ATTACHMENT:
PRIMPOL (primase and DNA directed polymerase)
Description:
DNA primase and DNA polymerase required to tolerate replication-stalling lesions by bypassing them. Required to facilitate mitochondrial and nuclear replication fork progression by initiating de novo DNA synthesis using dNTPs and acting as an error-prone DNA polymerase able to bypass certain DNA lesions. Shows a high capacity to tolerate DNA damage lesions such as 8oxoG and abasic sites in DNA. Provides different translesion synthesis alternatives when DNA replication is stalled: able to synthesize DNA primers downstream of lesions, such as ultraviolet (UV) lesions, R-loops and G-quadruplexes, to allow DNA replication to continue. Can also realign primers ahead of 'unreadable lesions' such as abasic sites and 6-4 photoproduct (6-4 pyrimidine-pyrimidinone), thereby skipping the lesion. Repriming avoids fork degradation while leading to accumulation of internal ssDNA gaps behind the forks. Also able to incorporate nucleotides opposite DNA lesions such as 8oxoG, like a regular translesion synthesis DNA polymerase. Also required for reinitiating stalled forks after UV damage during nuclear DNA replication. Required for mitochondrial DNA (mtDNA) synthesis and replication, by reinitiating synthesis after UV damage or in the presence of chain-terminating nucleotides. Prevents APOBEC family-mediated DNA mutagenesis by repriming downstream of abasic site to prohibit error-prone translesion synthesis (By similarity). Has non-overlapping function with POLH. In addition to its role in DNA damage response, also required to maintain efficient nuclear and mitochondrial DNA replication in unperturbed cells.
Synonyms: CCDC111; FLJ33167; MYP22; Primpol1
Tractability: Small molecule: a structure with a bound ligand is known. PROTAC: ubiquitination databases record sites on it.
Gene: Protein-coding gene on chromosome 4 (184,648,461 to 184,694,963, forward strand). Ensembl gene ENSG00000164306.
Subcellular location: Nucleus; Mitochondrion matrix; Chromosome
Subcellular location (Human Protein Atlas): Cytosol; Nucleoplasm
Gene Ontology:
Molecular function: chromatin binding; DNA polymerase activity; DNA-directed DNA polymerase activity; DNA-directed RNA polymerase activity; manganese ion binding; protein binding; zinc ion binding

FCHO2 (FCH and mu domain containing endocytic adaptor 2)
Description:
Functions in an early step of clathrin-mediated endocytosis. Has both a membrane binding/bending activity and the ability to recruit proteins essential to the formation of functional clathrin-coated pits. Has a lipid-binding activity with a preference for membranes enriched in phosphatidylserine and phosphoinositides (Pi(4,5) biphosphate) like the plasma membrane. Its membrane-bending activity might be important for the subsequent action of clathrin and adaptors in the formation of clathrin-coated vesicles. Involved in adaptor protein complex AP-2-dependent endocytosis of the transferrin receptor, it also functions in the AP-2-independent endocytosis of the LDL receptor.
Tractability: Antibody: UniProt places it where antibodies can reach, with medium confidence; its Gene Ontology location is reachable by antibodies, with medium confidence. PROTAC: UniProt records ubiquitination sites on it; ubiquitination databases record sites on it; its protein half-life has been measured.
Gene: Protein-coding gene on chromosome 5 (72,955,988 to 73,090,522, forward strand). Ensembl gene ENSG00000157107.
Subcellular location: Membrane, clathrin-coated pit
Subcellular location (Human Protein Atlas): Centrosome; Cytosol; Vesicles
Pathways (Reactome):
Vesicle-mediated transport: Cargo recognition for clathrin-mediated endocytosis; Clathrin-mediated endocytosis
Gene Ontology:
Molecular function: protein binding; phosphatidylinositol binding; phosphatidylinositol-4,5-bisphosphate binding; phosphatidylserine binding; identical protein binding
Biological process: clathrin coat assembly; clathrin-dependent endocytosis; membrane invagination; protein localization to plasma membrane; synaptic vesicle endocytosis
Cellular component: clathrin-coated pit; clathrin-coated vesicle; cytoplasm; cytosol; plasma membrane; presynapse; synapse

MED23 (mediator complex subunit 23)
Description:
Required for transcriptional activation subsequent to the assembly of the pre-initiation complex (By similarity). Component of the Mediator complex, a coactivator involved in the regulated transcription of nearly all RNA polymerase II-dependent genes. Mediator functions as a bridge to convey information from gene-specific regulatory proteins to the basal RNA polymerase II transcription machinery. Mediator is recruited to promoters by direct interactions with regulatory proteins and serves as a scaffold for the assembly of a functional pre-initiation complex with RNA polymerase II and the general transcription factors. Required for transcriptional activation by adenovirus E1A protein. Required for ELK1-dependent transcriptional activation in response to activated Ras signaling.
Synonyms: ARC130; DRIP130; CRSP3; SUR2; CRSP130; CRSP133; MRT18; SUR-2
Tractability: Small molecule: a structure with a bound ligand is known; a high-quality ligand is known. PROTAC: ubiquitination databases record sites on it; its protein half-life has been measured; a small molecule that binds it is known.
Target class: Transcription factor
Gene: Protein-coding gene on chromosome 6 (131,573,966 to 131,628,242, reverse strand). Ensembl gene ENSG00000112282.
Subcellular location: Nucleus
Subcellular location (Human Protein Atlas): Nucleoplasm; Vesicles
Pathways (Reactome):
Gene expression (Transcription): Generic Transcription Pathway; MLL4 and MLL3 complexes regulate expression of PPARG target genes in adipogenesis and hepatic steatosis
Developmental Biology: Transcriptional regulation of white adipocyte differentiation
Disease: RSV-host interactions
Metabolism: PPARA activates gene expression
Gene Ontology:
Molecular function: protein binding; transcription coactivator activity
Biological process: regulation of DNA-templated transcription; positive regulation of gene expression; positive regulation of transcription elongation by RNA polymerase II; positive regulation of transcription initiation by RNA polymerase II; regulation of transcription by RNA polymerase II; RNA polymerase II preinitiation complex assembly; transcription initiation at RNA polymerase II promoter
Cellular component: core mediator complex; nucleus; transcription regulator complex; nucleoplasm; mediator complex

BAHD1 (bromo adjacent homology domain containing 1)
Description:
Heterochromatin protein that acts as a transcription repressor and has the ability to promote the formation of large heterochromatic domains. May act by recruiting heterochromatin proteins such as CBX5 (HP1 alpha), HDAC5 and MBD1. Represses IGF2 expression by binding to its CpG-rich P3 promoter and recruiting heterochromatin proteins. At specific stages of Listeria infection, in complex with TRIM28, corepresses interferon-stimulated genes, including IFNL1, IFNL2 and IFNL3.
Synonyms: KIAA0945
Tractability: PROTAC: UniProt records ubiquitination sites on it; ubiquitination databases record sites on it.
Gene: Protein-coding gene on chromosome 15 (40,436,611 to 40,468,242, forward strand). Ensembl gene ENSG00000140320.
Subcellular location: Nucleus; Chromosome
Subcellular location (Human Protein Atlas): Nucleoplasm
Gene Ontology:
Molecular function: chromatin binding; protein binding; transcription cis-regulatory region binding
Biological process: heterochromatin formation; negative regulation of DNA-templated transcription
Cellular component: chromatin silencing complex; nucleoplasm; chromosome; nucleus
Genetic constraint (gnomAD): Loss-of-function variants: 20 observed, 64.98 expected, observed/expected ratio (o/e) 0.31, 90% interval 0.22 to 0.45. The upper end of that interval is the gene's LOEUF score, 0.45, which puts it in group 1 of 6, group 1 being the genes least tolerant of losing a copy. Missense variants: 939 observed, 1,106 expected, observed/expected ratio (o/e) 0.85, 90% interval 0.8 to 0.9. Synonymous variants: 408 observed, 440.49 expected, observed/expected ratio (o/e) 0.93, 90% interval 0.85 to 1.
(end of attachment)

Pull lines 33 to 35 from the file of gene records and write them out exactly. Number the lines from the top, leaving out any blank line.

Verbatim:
Pathways (Reactome):
Gene expression (Transcription): Generic Transcription Pathway; MLL4 and MLL3 complexes regulate expression of PPARG target genes in adipogenesis and hepatic steatosis
Developmental Biology: Transcriptional regulation of white adipocyte differentiation